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Old 12-30-2018, 03:25 PM   #1
quiggk
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Bald Mtn Skiing

Does anyone have experience skiing Bald Mtn in Old Forge? Wondering if you just ski down the hiking trail, also curious about a conditions report if anyone's been there recently.

Cheers,

Kennedy
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Old 01-02-2019, 12:19 PM   #2
snapper
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Won't say it hasn't been done but it's not anything I would ever attempt. I'll be interested in hearing if anyone has ever done it and what they thought of the trip. I already had one knee replaced, I think I'll stick to snowshoes if I go up that way in the future.

That's all for now. Take care and until next time....be well.

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Old 01-02-2019, 12:34 PM   #3
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quiggk, have you ever hiked it in the summer? there are a couple of not too difficult pitches to scramble over. Not bad on foot, but not something I would like to attempt strapped to skis with average to good XC skills. Plus there are sections of the trail that wander what I would consider dangerously close to a very steep and high drop off. A few years ago a hiker was killed falling, while hiking, not skiing.
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Old 01-03-2019, 12:55 PM   #4
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In the same area, my memory seems to think Rocky Mt would be a better candidate... This is based on a single hike 3 years ago, but I seem to recall more open woods and zero scrambles.
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Old 01-03-2019, 01:14 PM   #5
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Thanks Wldrns! Those were my thoughts exactly. You just did a much better job at expressing them.

That's all for now. Take care and until next time....be well.

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Old 01-03-2019, 06:33 PM   #6
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I lack the gumption to ski in the Adirondacks myself and I only get up that way in the summer anyhow, but to the best of my knowledge there is an official ski trail up Black Bear Mtn near Inlet. My 2006 ADK guidebook says that the trailhead is on 28 just north of a telephone building near Black Bear Trading Post and a quilt shop and across the street from Stiefvater's Motel. It says "look carefully in the trees about 20 ft up the road from the building for the trailhead". I imagine there may be information about it that's more current on the DEC or Inlet web sites, or somewhere on the wide web. I can attest that the views from the top of Black Bear Mountain are very nice, having taken the trail from the Uncas Rd side a couple of times years ago . The ski trail is open only in winter due to "wet trail conditions" so I never tried to check it out. Best of luck with your trip, wherever you decide to go.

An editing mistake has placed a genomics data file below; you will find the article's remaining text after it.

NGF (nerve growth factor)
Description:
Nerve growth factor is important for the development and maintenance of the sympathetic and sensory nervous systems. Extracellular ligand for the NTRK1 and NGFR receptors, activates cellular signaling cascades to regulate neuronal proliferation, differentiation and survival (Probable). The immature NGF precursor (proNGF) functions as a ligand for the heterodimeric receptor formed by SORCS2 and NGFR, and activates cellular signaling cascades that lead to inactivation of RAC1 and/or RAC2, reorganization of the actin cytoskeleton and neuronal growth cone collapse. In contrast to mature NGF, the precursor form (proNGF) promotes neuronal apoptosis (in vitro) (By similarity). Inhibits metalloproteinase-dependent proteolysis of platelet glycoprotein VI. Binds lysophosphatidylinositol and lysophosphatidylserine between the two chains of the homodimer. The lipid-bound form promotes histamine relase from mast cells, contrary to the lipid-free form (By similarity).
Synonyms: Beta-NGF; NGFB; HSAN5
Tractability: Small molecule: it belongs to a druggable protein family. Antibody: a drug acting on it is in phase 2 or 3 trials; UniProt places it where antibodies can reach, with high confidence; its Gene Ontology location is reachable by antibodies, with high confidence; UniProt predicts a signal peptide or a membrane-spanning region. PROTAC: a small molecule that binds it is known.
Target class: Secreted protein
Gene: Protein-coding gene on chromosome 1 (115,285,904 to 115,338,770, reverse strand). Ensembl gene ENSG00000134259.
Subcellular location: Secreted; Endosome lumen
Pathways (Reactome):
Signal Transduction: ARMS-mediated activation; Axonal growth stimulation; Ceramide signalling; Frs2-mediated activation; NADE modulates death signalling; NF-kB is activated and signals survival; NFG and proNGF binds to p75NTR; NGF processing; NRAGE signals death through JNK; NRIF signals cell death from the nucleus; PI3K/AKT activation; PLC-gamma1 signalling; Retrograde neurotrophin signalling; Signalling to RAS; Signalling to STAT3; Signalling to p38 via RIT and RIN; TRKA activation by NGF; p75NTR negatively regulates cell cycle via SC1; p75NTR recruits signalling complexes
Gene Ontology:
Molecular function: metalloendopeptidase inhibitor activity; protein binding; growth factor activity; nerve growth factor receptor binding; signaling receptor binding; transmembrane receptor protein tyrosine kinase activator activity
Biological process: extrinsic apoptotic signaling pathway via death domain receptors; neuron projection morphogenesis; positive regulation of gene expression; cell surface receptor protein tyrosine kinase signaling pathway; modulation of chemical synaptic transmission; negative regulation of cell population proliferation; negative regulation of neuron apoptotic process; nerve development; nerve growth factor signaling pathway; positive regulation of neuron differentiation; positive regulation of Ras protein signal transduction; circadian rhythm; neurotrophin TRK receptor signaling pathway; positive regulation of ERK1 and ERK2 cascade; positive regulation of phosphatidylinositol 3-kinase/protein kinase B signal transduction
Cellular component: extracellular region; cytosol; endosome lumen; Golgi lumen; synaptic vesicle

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Old 01-03-2019, 06:56 PM   #7
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There is a ski trail that goes AROUND black bear mountain, but not up it.

If one were to ski up the south side, they'd not make it far before they hit very steep, steppy scrambles to get to the summit.

If one goes to the north side, it's much easier pitch, but the forest is very dense conifers and the trail is very narrow. It would not be easy to get down safely. There's a few steps later on up near the summit, but nothing like on the south side.
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Old 01-04-2019, 11:39 AM   #8
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Quote:
Originally Posted by OntarioSkiBum View Post
In the same area, my memory seems to think Rocky Mt would be a better candidate... This is based on a single hike 3 years ago, but I seem to recall more open woods and zero scrambles.
I have vacationed in that area for over 50 years. We used to take people up Bald who could not handle the scrambles on Rocky, there are some very steep small rockfaces that are a challenge for those of advancing age., or are less limber. Rocky is shorter, but I think steeper, than Bald. I would think either would be inviting a broken bone on skis, or worse, as Wldrns indicates. There is a phenomenal set of Cross Country trails associated with Fern Park off the South Shore Road just west of Inlet, and the McMartin Guide for the area indicates a lot of other ski trails. Or if you are set on Bald, use snowshoes and crampons, and stay away from the "edges", some of the cliffs are a long drop if you slip.
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Old 01-04-2019, 12:04 PM   #9